Those scholars who are on-top of all of this, still differ. Reasonable, well educated, well-intentioned people can make plausible cases for very, very different interpretations. There is also a temptation for all readers to see in the words what they want to see and not see what they do not wish.

The false Protestant doctrine of sola scriptura posits that scripture is the ONLY authority (a claim not made by scripture itself) and that the authority of Sacred Tradition and the Magisterium somehow ended upon the canonization of scripture. This was of course, a necessary invention of the Protestant revolution in order to be separated from the authority of the Church given by Christ.

In this novel doctrine, created 1,500 years after the time of Christ, proper understanding is generally assured by personal guidance of the Holy Spirit. This quite flawed assumption has resulted in countless Protestant denominations and ever increasing division among the faithful. While they may cringe at the description, each denomination has their own “tradition” to guide their flock in the “correct” interpretation.

This is precisely why Christ established a VISIBLE CHURCH, His bride, joined together in the Communion of Saints to form the Body of Christ. This Church is ONE, HOLY, CATHOLIC (universal) and APOSTOLIC. To His Church, he gave real and infallible authority to know and teach faith and morals — despite their personal failings.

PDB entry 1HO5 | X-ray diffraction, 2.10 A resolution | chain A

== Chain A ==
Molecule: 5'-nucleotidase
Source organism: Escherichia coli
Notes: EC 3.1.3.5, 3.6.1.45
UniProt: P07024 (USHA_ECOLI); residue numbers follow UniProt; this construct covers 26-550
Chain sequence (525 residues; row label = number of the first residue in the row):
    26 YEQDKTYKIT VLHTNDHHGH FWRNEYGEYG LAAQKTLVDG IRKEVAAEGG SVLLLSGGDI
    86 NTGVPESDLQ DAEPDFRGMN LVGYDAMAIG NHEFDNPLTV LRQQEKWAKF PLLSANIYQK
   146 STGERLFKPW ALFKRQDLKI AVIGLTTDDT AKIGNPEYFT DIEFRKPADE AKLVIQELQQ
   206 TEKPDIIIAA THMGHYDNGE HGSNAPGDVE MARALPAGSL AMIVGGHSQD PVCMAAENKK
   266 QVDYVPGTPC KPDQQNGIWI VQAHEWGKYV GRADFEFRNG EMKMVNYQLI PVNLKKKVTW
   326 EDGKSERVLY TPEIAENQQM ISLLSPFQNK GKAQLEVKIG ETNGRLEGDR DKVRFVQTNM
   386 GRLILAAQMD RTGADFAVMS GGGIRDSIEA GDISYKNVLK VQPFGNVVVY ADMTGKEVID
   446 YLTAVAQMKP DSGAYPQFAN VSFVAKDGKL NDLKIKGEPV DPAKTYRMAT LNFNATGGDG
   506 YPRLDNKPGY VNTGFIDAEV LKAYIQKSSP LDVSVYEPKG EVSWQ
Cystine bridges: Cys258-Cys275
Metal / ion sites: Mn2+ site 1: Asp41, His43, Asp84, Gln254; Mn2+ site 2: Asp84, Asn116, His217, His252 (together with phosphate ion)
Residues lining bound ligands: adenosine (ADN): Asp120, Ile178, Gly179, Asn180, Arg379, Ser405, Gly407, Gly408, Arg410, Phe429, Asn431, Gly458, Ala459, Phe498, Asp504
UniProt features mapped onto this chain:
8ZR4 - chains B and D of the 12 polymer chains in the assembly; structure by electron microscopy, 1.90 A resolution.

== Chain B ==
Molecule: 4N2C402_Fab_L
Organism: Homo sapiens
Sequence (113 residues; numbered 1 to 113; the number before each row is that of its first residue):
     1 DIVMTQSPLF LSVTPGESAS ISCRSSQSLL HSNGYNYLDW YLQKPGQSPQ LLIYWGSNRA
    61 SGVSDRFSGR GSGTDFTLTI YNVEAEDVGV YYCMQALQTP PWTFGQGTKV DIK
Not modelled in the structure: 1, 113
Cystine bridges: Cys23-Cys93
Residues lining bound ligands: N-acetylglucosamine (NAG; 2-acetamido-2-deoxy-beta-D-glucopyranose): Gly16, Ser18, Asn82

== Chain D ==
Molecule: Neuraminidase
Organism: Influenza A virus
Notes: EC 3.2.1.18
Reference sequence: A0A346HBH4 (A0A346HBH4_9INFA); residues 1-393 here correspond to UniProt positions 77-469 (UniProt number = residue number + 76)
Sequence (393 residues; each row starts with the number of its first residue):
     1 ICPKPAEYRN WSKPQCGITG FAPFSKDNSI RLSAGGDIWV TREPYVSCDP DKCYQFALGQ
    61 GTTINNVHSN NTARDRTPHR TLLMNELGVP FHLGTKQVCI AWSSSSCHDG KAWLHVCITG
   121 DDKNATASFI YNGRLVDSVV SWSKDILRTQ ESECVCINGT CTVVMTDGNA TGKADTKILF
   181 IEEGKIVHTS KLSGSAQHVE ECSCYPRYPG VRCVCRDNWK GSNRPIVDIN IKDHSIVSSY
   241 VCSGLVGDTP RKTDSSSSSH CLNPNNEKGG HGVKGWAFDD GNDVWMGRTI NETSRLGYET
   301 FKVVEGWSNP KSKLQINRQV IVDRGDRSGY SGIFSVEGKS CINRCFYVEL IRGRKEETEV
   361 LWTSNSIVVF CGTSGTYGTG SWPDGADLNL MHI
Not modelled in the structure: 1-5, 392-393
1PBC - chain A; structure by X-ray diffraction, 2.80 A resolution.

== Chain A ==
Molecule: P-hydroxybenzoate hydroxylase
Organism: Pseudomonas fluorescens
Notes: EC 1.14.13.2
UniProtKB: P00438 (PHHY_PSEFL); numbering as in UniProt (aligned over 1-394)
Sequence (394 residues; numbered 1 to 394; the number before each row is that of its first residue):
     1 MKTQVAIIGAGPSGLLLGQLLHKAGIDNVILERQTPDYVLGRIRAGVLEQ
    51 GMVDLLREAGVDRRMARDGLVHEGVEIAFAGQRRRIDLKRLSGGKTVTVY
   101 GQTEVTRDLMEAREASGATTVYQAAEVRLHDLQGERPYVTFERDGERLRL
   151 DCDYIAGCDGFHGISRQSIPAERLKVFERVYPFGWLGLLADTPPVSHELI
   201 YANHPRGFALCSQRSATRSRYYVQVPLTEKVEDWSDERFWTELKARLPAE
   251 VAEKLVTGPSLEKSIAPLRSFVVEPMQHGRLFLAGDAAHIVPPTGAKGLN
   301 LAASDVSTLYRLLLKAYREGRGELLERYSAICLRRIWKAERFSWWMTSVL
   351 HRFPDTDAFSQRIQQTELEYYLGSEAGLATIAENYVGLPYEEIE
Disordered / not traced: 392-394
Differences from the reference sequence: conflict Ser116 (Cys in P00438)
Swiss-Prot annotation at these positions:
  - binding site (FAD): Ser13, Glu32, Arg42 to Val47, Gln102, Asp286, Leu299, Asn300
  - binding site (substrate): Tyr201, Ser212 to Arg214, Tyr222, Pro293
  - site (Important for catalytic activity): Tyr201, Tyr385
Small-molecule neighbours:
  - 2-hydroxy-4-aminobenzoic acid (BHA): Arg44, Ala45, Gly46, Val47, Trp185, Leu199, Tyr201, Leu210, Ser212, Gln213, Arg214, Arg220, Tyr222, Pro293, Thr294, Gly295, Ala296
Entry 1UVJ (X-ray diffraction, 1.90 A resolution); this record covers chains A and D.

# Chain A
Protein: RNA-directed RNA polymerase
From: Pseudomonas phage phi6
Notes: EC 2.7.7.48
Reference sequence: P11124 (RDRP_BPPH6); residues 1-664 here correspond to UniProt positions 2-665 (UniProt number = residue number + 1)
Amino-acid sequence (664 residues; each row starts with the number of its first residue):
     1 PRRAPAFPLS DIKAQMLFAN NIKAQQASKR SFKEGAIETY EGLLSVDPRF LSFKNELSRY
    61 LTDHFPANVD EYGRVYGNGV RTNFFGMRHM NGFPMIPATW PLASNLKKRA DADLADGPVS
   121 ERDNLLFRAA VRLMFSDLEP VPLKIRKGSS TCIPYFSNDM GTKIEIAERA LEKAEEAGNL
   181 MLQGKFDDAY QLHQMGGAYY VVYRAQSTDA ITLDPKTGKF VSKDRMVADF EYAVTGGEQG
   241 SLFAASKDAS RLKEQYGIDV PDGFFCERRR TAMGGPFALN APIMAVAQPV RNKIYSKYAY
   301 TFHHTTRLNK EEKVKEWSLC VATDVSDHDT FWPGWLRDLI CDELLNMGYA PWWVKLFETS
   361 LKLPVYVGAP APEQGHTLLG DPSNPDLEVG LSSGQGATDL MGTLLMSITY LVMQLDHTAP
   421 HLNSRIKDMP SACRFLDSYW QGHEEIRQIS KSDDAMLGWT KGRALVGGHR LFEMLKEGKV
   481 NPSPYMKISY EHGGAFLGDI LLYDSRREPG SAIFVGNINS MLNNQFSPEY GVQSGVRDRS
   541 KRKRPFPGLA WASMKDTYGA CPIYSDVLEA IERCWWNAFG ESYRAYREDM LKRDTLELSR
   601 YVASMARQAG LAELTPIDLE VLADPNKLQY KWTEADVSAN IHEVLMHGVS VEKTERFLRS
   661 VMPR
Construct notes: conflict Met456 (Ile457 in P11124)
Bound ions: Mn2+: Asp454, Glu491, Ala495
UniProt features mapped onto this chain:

Learning the Bible

We Catholics have an advantage in addition to our Bible based liturgy: every Mass focuses on different scripture readings (uniform, throughout the world). Those readings are proclaimed then reflected on in a homily (from the Greek homilia meaning explanation) given by an ordained priest or deacon. This provides an excellent baseline understanding.

Deepening one’s knowledge of scripture can be advanced by simply reading it. While that is a start, there will be questions. A good Catholic study Bible or commentary will help immensely. There are many good choices such as the Ignatius Catholic Study Bible and the Navarre Bible. There are good online resources too, including free ones such as Haydock’s Catholic Bible Commentary.

Perhaps the very best way to learn the Bible is in a class, a “Bible study.” There you will read scripture, discuss it, and use various resources to explore and understand it. These include the leader, printed materials, audio and video presentations, and so on.

Bible Studies are Always BIASED

I bet that heading got your attention! Many people presume that the Bible is the Bible and any study of it is comparable to any other. This is simply not true as I explained above.